> > this was important or what it had to do with subdivisions. I am

> > hoping we can get a few representatives from CFAC to do a

> > presentation to PAZ about the importance of agricultural lands in

> > the valley and why state subdivision regulations say we should

> > consider the impact of development on agriculture.

> >

> > In Public Works we discussed the upcoming changes to Miller Creek

> > road. If I understood correctly there will be one southbound lane

> > as is and there will be two northbound lanes from the intersection

> > of upper and lower miller creek and Briggs. (If I have that wrong

> > someone please correct me). The right lane will then be a turn

> > only onto Briggs. The intersection of upper and lower will be

> > redesigned. The county has been charging people up there $1800 per

> > house in a transportation fee. They have about 1.5 million to put

> > into the project. The big developers up there will pick up the

> > rest. I think it is about 2 or 2.5 million.

> >

> > We also discussed a $31,000 increase to the contract with the

> > engineers doing the 3^rd and Russell EIS. They need some extra

> > money to convert the data from the wrong formats used by the bozos

> > who had the contract before them. They also needed to put more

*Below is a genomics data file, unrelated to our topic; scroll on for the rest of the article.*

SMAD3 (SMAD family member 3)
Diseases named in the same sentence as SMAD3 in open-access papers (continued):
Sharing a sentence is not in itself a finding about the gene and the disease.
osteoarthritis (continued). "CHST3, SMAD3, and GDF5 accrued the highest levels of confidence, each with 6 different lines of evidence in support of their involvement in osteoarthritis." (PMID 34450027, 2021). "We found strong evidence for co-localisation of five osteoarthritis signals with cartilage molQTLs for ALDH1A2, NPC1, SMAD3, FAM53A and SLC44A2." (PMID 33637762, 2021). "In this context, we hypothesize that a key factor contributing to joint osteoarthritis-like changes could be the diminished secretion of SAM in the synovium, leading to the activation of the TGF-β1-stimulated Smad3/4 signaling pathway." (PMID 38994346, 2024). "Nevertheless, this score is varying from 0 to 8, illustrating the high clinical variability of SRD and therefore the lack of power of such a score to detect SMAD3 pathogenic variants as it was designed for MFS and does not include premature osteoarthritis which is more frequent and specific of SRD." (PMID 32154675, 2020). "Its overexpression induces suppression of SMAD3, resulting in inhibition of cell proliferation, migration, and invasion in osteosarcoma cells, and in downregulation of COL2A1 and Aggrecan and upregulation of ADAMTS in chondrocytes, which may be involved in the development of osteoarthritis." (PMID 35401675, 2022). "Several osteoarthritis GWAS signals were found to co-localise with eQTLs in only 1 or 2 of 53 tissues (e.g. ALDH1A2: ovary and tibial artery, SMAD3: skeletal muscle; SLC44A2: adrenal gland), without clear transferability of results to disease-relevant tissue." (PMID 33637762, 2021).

> > hours into properly engineering the potential roundabouts at 3^rd

> > , 5^th , and 11^th . A few people didn’t think we should spend

> > money doing the engineering on roundabouts since someone said they

> > might sue us if we installed them. Steve King explained that the

> > roundabout was a viable alternative and had many benefits. It was

> > one of the proposed alternatives and needed the engineering to be

> > done for us to properly consider our options. This is essentially

> > the whole point of the EIS process.

> >

> > In Budget Committee of the Whole we had a presentation from the

> > mayor on his proposed budget. It was a good presentation on the

> > financial condition of the city. Hopefully it will be available on

> > the city web site.

> >

> > We then reviewed CIP projects for two hours. The gist was that

> > there is a bunch of stuff we need to buy that we can’t afford.

> >

> > Thanks for your interest,

> >

> > Bob Jaffe

> >

> > Missoula City Council, Ward 3

> >

> > bjaffe at ci.missoula.mt.us <mailto:bjaffe at ci.missoula.mt.us>

> >

> > 406-728-1052

> >